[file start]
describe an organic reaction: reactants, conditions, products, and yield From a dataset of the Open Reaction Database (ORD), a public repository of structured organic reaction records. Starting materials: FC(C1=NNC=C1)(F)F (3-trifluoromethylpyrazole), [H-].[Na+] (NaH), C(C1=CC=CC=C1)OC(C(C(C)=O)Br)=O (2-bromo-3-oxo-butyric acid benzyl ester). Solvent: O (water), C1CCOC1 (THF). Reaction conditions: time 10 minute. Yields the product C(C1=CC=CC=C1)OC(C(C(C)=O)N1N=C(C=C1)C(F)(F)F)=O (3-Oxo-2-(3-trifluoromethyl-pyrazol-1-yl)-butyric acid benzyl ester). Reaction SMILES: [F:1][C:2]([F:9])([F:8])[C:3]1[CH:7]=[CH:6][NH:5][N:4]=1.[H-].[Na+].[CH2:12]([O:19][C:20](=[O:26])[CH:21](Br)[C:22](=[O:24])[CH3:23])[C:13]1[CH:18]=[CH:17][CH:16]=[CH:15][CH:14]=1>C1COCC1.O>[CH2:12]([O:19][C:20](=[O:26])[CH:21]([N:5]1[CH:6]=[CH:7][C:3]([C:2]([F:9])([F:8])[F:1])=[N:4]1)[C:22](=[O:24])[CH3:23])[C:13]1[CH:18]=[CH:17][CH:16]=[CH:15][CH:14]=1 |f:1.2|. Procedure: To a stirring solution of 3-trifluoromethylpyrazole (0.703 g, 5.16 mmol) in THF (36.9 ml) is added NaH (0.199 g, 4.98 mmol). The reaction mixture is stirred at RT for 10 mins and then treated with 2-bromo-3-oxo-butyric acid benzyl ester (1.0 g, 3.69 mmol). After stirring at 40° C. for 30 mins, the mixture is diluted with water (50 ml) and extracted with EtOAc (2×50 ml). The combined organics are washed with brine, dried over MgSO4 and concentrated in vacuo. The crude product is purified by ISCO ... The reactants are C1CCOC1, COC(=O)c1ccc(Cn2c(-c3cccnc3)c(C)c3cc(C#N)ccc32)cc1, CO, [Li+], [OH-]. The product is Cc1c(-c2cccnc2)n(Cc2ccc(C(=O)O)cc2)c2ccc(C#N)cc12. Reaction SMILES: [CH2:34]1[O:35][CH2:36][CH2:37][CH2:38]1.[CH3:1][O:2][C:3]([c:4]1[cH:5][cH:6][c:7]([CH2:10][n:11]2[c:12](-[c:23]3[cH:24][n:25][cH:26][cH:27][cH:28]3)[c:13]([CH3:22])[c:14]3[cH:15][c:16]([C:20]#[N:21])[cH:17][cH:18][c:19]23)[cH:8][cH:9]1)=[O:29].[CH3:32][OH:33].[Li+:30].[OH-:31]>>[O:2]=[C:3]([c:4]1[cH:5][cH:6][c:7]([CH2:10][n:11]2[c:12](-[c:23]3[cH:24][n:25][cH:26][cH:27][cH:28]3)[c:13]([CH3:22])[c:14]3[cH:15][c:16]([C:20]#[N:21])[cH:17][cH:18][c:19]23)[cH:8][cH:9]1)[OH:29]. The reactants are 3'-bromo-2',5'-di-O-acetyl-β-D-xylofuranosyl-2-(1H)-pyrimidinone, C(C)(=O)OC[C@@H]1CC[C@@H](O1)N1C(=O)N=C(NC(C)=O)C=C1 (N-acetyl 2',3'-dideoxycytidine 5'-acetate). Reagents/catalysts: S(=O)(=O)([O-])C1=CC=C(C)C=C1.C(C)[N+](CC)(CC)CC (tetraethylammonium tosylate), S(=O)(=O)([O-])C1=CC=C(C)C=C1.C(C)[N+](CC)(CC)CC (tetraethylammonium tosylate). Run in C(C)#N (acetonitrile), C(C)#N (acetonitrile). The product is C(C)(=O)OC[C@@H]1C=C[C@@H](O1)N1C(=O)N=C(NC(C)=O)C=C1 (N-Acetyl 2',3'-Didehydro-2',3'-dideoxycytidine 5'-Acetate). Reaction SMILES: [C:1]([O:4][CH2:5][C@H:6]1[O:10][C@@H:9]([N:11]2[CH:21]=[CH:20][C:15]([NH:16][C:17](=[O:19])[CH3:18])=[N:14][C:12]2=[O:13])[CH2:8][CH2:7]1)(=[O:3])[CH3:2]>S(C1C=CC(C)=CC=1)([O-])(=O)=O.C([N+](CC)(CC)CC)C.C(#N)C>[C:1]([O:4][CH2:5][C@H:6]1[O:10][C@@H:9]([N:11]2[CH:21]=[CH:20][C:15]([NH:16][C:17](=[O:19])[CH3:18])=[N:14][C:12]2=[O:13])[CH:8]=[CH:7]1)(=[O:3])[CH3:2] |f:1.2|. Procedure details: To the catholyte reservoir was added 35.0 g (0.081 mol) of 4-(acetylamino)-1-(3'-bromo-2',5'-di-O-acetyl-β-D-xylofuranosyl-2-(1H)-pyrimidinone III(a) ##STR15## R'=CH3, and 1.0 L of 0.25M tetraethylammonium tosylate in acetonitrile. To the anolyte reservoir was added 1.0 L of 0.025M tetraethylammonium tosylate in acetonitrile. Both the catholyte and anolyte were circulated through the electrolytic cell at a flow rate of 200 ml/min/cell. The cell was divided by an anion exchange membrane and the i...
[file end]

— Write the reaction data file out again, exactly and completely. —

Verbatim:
describe an organic reaction: reactants, conditions, products, and yield From a dataset of the Open Reaction Database (ORD), a public repository of structured organic reaction records. Starting materials: FC(C1=NNC=C1)(F)F (3-trifluoromethylpyrazole), [H-].[Na+] (NaH), C(C1=CC=CC=C1)OC(C(C(C)=O)Br)=O (2-bromo-3-oxo-butyric acid benzyl ester). Solvent: O (water), C1CCOC1 (THF). Reaction conditions: time 10 minute. Yields the product C(C1=CC=CC=C1)OC(C(C(C)=O)N1N=C(C=C1)C(F)(F)F)=O (3-Oxo-2-(3-trifluoromethyl-pyrazol-1-yl)-butyric acid benzyl ester). Reaction SMILES: [F:1][C:2]([F:9])([F:8])[C:3]1[CH:7]=[CH:6][NH:5][N:4]=1.[H-].[Na+].[CH2:12]([O:19][C:20](=[O:26])[CH:21](Br)[C:22](=[O:24])[CH3:23])[C:13]1[CH:18]=[CH:17][CH:16]=[CH:15][CH:14]=1>C1COCC1.O>[CH2:12]([O:19][C:20](=[O:26])[CH:21]([N:5]1[CH:6]=[CH:7][C:3]([C:2]([F:9])([F:8])[F:1])=[N:4]1)[C:22](=[O:24])[CH3:23])[C:13]1[CH:18]=[CH:17][CH:16]=[CH:15][CH:14]=1 |f:1.2|. Procedure: To a stirring solution of 3-trifluoromethylpyrazole (0.703 g, 5.16 mmol) in THF (36.9 ml) is added NaH (0.199 g, 4.98 mmol). The reaction mixture is stirred at RT for 10 mins and then treated with 2-bromo-3-oxo-butyric acid benzyl ester (1.0 g, 3.69 mmol). After stirring at 40° C. for 30 mins, the mixture is diluted with water (50 ml) and extracted with EtOAc (2×50 ml). The combined organics are washed with brine, dried over MgSO4 and concentrated in vacuo. The crude product is purified by ISCO ... The reactants are C1CCOC1, COC(=O)c1ccc(Cn2c(-c3cccnc3)c(C)c3cc(C#N)ccc32)cc1, CO, [Li+], [OH-]. The product is Cc1c(-c2cccnc2)n(Cc2ccc(C(=O)O)cc2)c2ccc(C#N)cc12. Reaction SMILES: [CH2:34]1[O:35][CH2:36][CH2:37][CH2:38]1.[CH3:1][O:2][C:3]([c:4]1[cH:5][cH:6][c:7]([CH2:10][n:11]2[c:12](-[c:23]3[cH:24][n:25][cH:26][cH:27][cH:28]3)[c:13]([CH3:22])[c:14]3[cH:15][c:16]([C:20]#[N:21])[cH:17][cH:18][c:19]23)[cH:8][cH:9]1)=[O:29].[CH3:32][OH:33].[Li+:30].[OH-:31]>>[O:2]=[C:3]([c:4]1[cH:5][cH:6][c:7]([CH2:10][n:11]2[c:12](-[c:23]3[cH:24][n:25][cH:26][cH:27][cH:28]3)[c:13]([CH3:22])[c:14]3[cH:15][c:16]([C:20]#[N:21])[cH:17][cH:18][c:19]23)[cH:8][cH:9]1)[OH:29]. The reactants are 3'-bromo-2',5'-di-O-acetyl-β-D-xylofuranosyl-2-(1H)-pyrimidinone, C(C)(=O)OC[C@@H]1CC[C@@H](O1)N1C(=O)N=C(NC(C)=O)C=C1 (N-acetyl 2',3'-dideoxycytidine 5'-acetate). Reagents/catalysts: S(=O)(=O)([O-])C1=CC=C(C)C=C1.C(C)[N+](CC)(CC)CC (tetraethylammonium tosylate), S(=O)(=O)([O-])C1=CC=C(C)C=C1.C(C)[N+](CC)(CC)CC (tetraethylammonium tosylate). Run in C(C)#N (acetonitrile), C(C)#N (acetonitrile). The product is C(C)(=O)OC[C@@H]1C=C[C@@H](O1)N1C(=O)N=C(NC(C)=O)C=C1 (N-Acetyl 2',3'-Didehydro-2',3'-dideoxycytidine 5'-Acetate). Reaction SMILES: [C:1]([O:4][CH2:5][C@H:6]1[O:10][C@@H:9]([N:11]2[CH:21]=[CH:20][C:15]([NH:16][C:17](=[O:19])[CH3:18])=[N:14][C:12]2=[O:13])[CH2:8][CH2:7]1)(=[O:3])[CH3:2]>S(C1C=CC(C)=CC=1)([O-])(=O)=O.C([N+](CC)(CC)CC)C.C(#N)C>[C:1]([O:4][CH2:5][C@H:6]1[O:10][C@@H:9]([N:11]2[CH:21]=[CH:20][C:15]([NH:16][C:17](=[O:19])[CH3:18])=[N:14][C:12]2=[O:13])[CH:8]=[CH:7]1)(=[O:3])[CH3:2] |f:1.2|. Procedure details: To the catholyte reservoir was added 35.0 g (0.081 mol) of 4-(acetylamino)-1-(3'-bromo-2',5'-di-O-acetyl-β-D-xylofuranosyl-2-(1H)-pyrimidinone III(a) ##STR15## R'=CH3, and 1.0 L of 0.25M tetraethylammonium tosylate in acetonitrile. To the anolyte reservoir was added 1.0 L of 0.025M tetraethylammonium tosylate in acetonitrile. Both the catholyte and anolyte were circulated through the electrolytic cell at a flow rate of 200 ml/min/cell. The cell was divided by an anion exchange membrane and the i...